The web press is a great example of form following function. Only the necessary parts are there. Nothing extra, the web press is very efficient and slick, streamlined. The constant, steady, droning roar sounds they make cannot be reproduced any other place but the cavernous pressroom. The smell of the ink and the newsprint combined to the sweetest of aromas that immediately trigger childhood to this day.

Information being distributed on the daily, to the masses with the assistance of the web press is a very new and modern idea. Everyone can read the same thing. We can all learn together. This caused a major power shift. It gave some to the people, but also gave the people with the presses power.

Gutenberg’s printing press changed the world forever. Gutenberg started the information age. The web press is the crowning achievement of this chapter, this intricate network of rollers, ink trays, dials and bearings has brought the world together in ways thought unimaginable only a few years earlier.

Now newspapers are closing all around us, the printed image is in decline due to a new web press. The World Wide Web press has brought down the traditional web press, or is it just the next logical transition? Not using paper and ink saves valuable resources. So fun to read a paper though. I love the smell. What’s more important, the world or my memory triggers?

I thought I would do a series of drawings devoted to those memories from the past while at the same time commenting on the future state of information distribution. It would be a swan song for dying technology. While also an homage to my Father, The Johnsons’ County Gazette and memories from back in the day. Where the drawings take me will be what I show. Don’t worry about the final product, just work and end up with a series of drawings and sculpture evolved from a central point. Like a family, one generation of images would give birth to the next.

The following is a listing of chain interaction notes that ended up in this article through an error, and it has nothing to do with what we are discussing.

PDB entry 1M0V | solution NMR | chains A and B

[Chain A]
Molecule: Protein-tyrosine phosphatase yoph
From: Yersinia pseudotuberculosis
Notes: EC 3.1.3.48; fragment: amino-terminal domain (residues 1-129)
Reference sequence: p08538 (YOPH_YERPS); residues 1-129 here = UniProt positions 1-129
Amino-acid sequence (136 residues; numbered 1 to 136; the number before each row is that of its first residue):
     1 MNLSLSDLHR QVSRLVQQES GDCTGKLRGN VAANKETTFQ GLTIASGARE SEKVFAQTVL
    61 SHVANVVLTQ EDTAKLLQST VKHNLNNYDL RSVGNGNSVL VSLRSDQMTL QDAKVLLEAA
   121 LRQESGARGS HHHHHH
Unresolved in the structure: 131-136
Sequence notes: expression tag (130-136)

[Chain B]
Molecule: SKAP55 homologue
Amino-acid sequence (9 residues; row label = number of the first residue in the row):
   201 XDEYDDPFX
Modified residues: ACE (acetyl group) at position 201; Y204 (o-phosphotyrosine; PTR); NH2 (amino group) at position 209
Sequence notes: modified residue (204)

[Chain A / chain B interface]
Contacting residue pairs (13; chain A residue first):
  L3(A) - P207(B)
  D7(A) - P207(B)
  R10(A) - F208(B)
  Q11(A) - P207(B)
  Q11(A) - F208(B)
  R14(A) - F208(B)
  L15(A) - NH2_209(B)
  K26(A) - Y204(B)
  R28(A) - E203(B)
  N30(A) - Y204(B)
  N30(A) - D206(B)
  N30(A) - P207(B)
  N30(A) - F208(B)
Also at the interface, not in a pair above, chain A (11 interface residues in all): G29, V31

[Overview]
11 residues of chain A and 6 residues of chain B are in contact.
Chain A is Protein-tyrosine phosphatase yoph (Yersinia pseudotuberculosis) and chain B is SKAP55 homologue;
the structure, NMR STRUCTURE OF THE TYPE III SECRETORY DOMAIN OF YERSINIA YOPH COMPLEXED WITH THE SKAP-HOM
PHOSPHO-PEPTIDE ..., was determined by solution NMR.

An interest in “the way things used to be” as well as the “way they might end up.” I enjoy engineering and design features of the past. A time when objects were well crafted and meant to last for a generation or more, not just a season. I enjoy thinking about a time when your fancy new sewing machine came in a big pine crate and you needed a pry-bar to open it. Once opened, the machine had thousands of moving parts all cast in iron and aluminum, with levers, knobs and switches. You could see how it was built and if something broke down, you might even fix it yourself with a basic set of tools and some ingenuity.

I’m thinking about dying technologies, communication highways, information networks, power of the press, memories of youth, searching, investigating, lessons learned, stories told, Thomas Paine, W. R. Hearst, printed images, reproduction, news feeds, “live at five”, “this just in”, “Exclusives”, HIStory vs THEIRstory vs HERstory vs the PRESStory vs FAMILYstory.

Who gets to tell the story? Who reads the story? Who retells the story?

What are other ways to tell stories? Can you really get the facts from facebook, twitter, blog rolls, and text messages? Does anyone actually have the facts? “